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Re: Proposal for modifying checkpoint 4.17 (Issue 405)

From: Al Gilman <asgilman@iamdigex.net>
Date: Wed, 13 Dec 2000 11:57:40 -0500
Message-Id: <Version.32.20001212222340.04128f00@pop.iamdigex.net>
Message-Id: <Version.32.20001212222340.04128f00@pop.iamdigex.net>
To: Ian Jacobs <ij@w3.org>, Jon Gunderson <jongund@ux1.cso.uiuc.edu>
Cc: w3c-wai-ua@w3.org
[Warning:  I am not taking a position on which proposal is better.  But I had
to get my two cents' worth in on some aspects of this area of the guidelines. 
Details at AG::]

At 02:12 PM 2000-12-12 -0500, Ian Jacobs wrote:
>Jon Gunderson wrote:
>> Sorry.  I just added the new part about focus and selection.  This would be
>> the proposal for all the changes:
>> <NEW1>
>> 4.17 Allow the user to configure how the content focus is highlighted
>> (e.g., foreground and background color, voice pitch, etc.). For graphical
>> viewports, offer at least three rendering options, including colors and
>> text decoration (underline, overline and line-through). For graphical
>> viewports, allow the user to select from among the range of system colors.
>> The default focus highlight mechanism must be different from the default
>> selection highlight mechanism. If an element can simultaneously be part of
>> a selection and have focus, the focus styling should have priority over the
>> selection styling when rendering the element. [Priority 1]
>> </NEW1>


What is the origin of that last sentence?

What if the focus styling and the selection styling are easily combined?

Maybe it is true that it is more important to know that you are in the focus
than that you are in the selection.   But in the natural course of events
it is
ususally easy to apply both effects at once to communicate focus+selection as
the state of some of the content.  As a matter of general usability (and PWD
usability in particular), I would not want the 'priority' of focus over
selection to be invoked unless there were a real problem with applying both
effects at once.  

>I have a counter-proposal. First, some observations and resolutions:
> 1) Merge 4.16 and 4.17 since now more closely related.
> 2) From Issue 353 resolution:
>    a) The default highlighting mechanisms required by the document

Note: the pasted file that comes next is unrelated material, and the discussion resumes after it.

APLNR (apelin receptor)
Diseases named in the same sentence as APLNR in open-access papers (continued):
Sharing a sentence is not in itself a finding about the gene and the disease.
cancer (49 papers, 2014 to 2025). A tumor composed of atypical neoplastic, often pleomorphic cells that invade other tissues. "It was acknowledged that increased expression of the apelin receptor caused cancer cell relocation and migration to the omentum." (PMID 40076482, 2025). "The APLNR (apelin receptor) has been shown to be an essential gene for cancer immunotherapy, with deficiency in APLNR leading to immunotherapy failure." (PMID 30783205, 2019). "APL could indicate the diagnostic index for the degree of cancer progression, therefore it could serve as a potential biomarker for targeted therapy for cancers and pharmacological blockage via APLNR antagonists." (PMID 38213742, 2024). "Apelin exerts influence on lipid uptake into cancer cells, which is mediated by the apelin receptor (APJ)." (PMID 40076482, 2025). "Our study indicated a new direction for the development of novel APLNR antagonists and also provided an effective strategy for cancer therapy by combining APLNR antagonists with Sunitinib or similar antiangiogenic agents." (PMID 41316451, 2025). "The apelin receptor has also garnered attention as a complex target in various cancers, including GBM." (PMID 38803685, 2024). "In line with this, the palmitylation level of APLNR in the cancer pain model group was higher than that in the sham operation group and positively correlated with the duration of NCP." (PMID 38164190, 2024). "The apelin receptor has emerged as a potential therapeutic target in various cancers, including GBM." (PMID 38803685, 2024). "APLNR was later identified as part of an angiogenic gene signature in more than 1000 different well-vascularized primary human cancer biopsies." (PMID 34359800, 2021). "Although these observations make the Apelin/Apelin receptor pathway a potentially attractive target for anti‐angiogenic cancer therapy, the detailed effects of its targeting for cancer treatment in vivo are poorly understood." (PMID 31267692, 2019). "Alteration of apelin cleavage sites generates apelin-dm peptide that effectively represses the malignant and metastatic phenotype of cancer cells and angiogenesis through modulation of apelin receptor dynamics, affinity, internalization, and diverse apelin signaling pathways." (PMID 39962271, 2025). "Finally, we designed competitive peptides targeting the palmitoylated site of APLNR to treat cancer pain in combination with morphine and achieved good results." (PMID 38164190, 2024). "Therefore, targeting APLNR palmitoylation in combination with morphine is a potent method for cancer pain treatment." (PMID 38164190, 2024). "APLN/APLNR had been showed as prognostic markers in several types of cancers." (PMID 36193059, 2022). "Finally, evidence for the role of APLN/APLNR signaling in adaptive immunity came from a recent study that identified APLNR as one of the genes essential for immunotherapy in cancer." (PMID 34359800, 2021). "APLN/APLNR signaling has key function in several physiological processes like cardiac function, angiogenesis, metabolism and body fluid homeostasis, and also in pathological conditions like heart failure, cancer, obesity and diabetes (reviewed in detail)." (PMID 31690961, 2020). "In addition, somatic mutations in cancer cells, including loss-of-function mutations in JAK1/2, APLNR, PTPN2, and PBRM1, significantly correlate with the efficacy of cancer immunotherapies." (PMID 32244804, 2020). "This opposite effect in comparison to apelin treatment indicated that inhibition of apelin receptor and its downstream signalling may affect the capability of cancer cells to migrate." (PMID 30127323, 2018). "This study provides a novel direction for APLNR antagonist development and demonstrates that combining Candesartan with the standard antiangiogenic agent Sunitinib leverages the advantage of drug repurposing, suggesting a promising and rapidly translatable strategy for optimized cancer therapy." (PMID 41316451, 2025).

>    (for selection, focus, etc.) must not rely on color alone.
>    b) The default highlighting mechanisms .... must differ from each
>    other and not by color alone.
> 3) From minutes of 7 Dec teleconf:
>    a) Remove minimal font requirement.
>    b) However, if fonts used, must be able
>       to configure font characteristics.
>Putting it all together:
>   4.17 Allow the user to configure how the content focus and
>   current selection are highlighted 
>   (e.g., through foreground and background color, 
>   voice pitch, etc.). The default highlight styles must not
>   rely on color alone. The default focus and
>   selection styles must also differ from each other, and not
>   through color alone. If text decorations (e.g., underlining,
>   bold, etc.) or font styles are used as a highlight
>   mechanism, the user must be able to configure them 
>   according to the range of text decoration or fonts 
>   available on the system.
>   Delete checkpoint 4.16, since incorporated.
>I don't support an additional requirement that the user
>agent guarantee that the selection and focus always
>be distinguishable for the following reason:


Jon's proposed wording did not introduce any such requirement.  He merely said
that when the two states collide, which one should win in the "virtual
of style rules.  But see above.

>  1) I don't think that we should have a requirement that
>     the highlight mechanism used for selection and focus
>     necessarily be different (e.g., a box around focus and
>     color for selection, forbidding the use of two different
>     colors.
>  2) Given that, then the user could specify that both
>     are highlighted with colors, and the UA would have to
>     carry out a calculation each time one or the other changed
>     to determine whether there was overlap and provide a specialized
>     presentation for the case of overlap.
>  3) By default, we require that the two highlights differ, and not
>     differ by color alone. That means that if the user chooses
>     to configure them to use the same mechanism, then it's the user's
>     problem, not the UA's.


That is very much how I had been thinking about it: that it is too complicated
to save the user from themself if they actively introduce an ambiguity in
styling among these states.  But that the shipping defaults should be well
differentiated.  In a rich enough output medium the best design is to guide
user toward using different degrees of freedom so that the respective effects
always combine gracefully.  But the user should ultimately have full
control to
work around their own specific problems.  In doing so they may apply strange
styling in the combined cases.


> - Ian
>Ian Jacobs (jacobs@w3.org)  
>Tel:                         +1 831 457-2842
>Cell:                        +1 917 450-8783
Received on Wednesday, 13 December 2000 11:57:20 UTC

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